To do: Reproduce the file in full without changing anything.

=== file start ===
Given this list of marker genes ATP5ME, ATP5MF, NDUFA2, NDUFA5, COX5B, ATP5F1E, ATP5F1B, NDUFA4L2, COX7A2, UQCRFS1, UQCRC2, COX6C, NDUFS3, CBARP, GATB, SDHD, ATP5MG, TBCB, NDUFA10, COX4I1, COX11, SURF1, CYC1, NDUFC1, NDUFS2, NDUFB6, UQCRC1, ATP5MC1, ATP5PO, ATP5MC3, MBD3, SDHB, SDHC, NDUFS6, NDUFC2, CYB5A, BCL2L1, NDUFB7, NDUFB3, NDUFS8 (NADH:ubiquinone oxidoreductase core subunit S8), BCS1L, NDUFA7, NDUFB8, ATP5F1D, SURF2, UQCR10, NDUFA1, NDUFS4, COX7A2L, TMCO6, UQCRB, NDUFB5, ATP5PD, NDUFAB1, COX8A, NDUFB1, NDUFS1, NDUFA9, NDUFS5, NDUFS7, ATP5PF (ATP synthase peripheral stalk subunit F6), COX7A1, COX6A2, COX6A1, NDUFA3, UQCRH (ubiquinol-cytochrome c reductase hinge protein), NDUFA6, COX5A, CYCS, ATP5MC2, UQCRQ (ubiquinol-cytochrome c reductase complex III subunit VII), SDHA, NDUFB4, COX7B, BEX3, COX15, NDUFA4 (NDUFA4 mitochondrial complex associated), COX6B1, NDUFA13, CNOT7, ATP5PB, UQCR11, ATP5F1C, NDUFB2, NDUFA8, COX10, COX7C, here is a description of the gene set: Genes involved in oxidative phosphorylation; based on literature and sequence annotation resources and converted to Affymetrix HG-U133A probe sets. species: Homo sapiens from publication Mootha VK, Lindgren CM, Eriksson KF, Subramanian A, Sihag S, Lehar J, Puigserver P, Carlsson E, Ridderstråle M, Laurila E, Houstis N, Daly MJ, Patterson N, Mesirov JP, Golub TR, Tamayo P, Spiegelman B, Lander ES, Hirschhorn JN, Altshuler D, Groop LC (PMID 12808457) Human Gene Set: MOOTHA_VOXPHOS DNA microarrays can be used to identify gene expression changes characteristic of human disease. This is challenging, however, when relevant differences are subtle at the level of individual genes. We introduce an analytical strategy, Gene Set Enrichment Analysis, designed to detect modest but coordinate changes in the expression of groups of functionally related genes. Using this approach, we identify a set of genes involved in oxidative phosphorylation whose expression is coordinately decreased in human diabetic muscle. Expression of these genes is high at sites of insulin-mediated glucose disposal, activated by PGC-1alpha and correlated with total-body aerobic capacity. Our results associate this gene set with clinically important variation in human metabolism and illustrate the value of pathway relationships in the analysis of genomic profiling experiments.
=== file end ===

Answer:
Given this list of marker genes ATP5ME, ATP5MF, NDUFA2, NDUFA5, COX5B, ATP5F1E, ATP5F1B, NDUFA4L2, COX7A2, UQCRFS1, UQCRC2, COX6C, NDUFS3, CBARP, GATB, SDHD, ATP5MG, TBCB, NDUFA10, COX4I1, COX11, SURF1, CYC1, NDUFC1, NDUFS2, NDUFB6, UQCRC1, ATP5MC1, ATP5PO, ATP5MC3, MBD3, SDHB, SDHC, NDUFS6, NDUFC2, CYB5A, BCL2L1, NDUFB7, NDUFB3, NDUFS8 (NADH:ubiquinone oxidoreductase core subunit S8), BCS1L, NDUFA7, NDUFB8, ATP5F1D, SURF2, UQCR10, NDUFA1, NDUFS4, COX7A2L, TMCO6, UQCRB, NDUFB5, ATP5PD, NDUFAB1, COX8A, NDUFB1, NDUFS1, NDUFA9, NDUFS5, NDUFS7, ATP5PF (ATP synthase peripheral stalk subunit F6), COX7A1, COX6A2, COX6A1, NDUFA3, UQCRH (ubiquinol-cytochrome c reductase hinge protein), NDUFA6, COX5A, CYCS, ATP5MC2, UQCRQ (ubiquinol-cytochrome c reductase complex III subunit VII), SDHA, NDUFB4, COX7B, BEX3, COX15, NDUFA4 (NDUFA4 mitochondrial complex associated), COX6B1, NDUFA13, CNOT7, ATP5PB, UQCR11, ATP5F1C, NDUFB2, NDUFA8, COX10, COX7C, here is a description of the gene set: Genes involved in oxidative phosphorylation; based on literature and sequence annotation resources and converted to Affymetrix HG-U133A probe sets. species: Homo sapiens from publication Mootha VK, Lindgren CM, Eriksson KF, Subramanian A, Sihag S, Lehar J, Puigserver P, Carlsson E, Ridderstråle M, Laurila E, Houstis N, Daly MJ, Patterson N, Mesirov JP, Golub TR, Tamayo P, Spiegelman B, Lander ES, Hirschhorn JN, Altshuler D, Groop LC (PMID 12808457) Human Gene Set: MOOTHA_VOXPHOS DNA microarrays can be used to identify gene expression changes characteristic of human disease. This is challenging, however, when relevant differences are subtle at the level of individual genes. We introduce an analytical strategy, Gene Set Enrichment Analysis, designed to detect modest but coordinate changes in the expression of groups of functionally related genes. Using this approach, we identify a set of genes involved in oxidative phosphorylation whose expression is coordinately decreased in human diabetic muscle. Expression of these genes is high at sites of insulin-mediated glucose disposal, activated by PGC-1alpha and correlated with total-body aerobic capacity. Our results associate this gene set with clinically important variation in human metabolism and illustrate the value of pathway relationships in the analysis of genomic profiling experiments.